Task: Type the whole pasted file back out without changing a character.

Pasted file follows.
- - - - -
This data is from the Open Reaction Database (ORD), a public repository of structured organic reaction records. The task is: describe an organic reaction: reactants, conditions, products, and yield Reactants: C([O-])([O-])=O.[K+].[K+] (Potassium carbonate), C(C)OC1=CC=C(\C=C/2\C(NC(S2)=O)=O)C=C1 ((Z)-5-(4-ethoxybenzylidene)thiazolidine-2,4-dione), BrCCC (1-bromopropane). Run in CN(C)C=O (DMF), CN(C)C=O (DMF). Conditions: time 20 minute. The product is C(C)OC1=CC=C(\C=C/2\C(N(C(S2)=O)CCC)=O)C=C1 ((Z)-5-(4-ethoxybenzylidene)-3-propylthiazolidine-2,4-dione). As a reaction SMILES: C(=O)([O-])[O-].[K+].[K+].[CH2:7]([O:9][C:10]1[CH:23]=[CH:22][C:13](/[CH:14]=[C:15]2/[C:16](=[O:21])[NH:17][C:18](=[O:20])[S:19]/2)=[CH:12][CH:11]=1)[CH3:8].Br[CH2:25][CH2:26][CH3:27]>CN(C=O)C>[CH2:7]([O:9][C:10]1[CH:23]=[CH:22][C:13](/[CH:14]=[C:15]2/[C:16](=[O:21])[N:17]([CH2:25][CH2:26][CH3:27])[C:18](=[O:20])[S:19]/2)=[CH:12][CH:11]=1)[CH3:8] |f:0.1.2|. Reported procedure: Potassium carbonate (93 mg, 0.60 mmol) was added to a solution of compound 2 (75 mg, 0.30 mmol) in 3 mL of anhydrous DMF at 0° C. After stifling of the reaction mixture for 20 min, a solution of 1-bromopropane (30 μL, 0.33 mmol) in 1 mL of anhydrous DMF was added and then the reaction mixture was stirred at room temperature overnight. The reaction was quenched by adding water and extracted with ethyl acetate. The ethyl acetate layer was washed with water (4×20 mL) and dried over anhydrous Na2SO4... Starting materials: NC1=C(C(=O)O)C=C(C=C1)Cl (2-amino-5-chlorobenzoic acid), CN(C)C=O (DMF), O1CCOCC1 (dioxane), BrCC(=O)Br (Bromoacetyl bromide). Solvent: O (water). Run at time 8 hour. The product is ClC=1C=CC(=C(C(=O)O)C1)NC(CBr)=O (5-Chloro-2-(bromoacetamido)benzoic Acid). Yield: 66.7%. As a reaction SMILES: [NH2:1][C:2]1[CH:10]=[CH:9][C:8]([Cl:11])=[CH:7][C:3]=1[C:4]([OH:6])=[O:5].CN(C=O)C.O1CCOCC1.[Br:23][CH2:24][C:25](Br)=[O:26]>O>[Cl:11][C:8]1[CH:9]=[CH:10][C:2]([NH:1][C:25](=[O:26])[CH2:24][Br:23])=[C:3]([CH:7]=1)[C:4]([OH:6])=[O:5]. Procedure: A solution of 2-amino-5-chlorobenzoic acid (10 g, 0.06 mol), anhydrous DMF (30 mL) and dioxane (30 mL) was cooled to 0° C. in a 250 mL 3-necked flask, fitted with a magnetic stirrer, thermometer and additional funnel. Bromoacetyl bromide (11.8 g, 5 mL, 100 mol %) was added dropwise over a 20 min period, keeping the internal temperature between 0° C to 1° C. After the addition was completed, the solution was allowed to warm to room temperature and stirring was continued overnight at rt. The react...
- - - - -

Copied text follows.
This data is from the Open Reaction Database (ORD), a public repository of structured organic reaction records. The task is: describe an organic reaction: reactants, conditions, products, and yield Reactants: C([O-])([O-])=O.[K+].[K+] (Potassium carbonate), C(C)OC1=CC=C(\C=C/2\C(NC(S2)=O)=O)C=C1 ((Z)-5-(4-ethoxybenzylidene)thiazolidine-2,4-dione), BrCCC (1-bromopropane). Run in CN(C)C=O (DMF), CN(C)C=O (DMF). Conditions: time 20 minute. The product is C(C)OC1=CC=C(\C=C/2\C(N(C(S2)=O)CCC)=O)C=C1 ((Z)-5-(4-ethoxybenzylidene)-3-propylthiazolidine-2,4-dione). As a reaction SMILES: C(=O)([O-])[O-].[K+].[K+].[CH2:7]([O:9][C:10]1[CH:23]=[CH:22][C:13](/[CH:14]=[C:15]2/[C:16](=[O:21])[NH:17][C:18](=[O:20])[S:19]/2)=[CH:12][CH:11]=1)[CH3:8].Br[CH2:25][CH2:26][CH3:27]>CN(C=O)C>[CH2:7]([O:9][C:10]1[CH:23]=[CH:22][C:13](/[CH:14]=[C:15]2/[C:16](=[O:21])[N:17]([CH2:25][CH2:26][CH3:27])[C:18](=[O:20])[S:19]/2)=[CH:12][CH:11]=1)[CH3:8] |f:0.1.2|. Reported procedure: Potassium carbonate (93 mg, 0.60 mmol) was added to a solution of compound 2 (75 mg, 0.30 mmol) in 3 mL of anhydrous DMF at 0° C. After stifling of the reaction mixture for 20 min, a solution of 1-bromopropane (30 μL, 0.33 mmol) in 1 mL of anhydrous DMF was added and then the reaction mixture was stirred at room temperature overnight. The reaction was quenched by adding water and extracted with ethyl acetate. The ethyl acetate layer was washed with water (4×20 mL) and dried over anhydrous Na2SO4... Starting materials: NC1=C(C(=O)O)C=C(C=C1)Cl (2-amino-5-chlorobenzoic acid), CN(C)C=O (DMF), O1CCOCC1 (dioxane), BrCC(=O)Br (Bromoacetyl bromide). Solvent: O (water). Run at time 8 hour. The product is ClC=1C=CC(=C(C(=O)O)C1)NC(CBr)=O (5-Chloro-2-(bromoacetamido)benzoic Acid). Yield: 66.7%. As a reaction SMILES: [NH2:1][C:2]1[CH:10]=[CH:9][C:8]([Cl:11])=[CH:7][C:3]=1[C:4]([OH:6])=[O:5].CN(C=O)C.O1CCOCC1.[Br:23][CH2:24][C:25](Br)=[O:26]>O>[Cl:11][C:8]1[CH:9]=[CH:10][C:2]([NH:1][C:25](=[O:26])[CH2:24][Br:23])=[C:3]([CH:7]=1)[C:4]([OH:6])=[O:5]. Procedure: A solution of 2-amino-5-chlorobenzoic acid (10 g, 0.06 mol), anhydrous DMF (30 mL) and dioxane (30 mL) was cooled to 0° C. in a 250 mL 3-necked flask, fitted with a magnetic stirrer, thermometer and additional funnel. Bromoacetyl bromide (11.8 g, 5 mL, 100 mol %) was added dropwise over a 20 min period, keeping the internal temperature between 0° C to 1° C. After the addition was completed, the solution was allowed to warm to room temperature and stirring was continued overnight at rt. The react...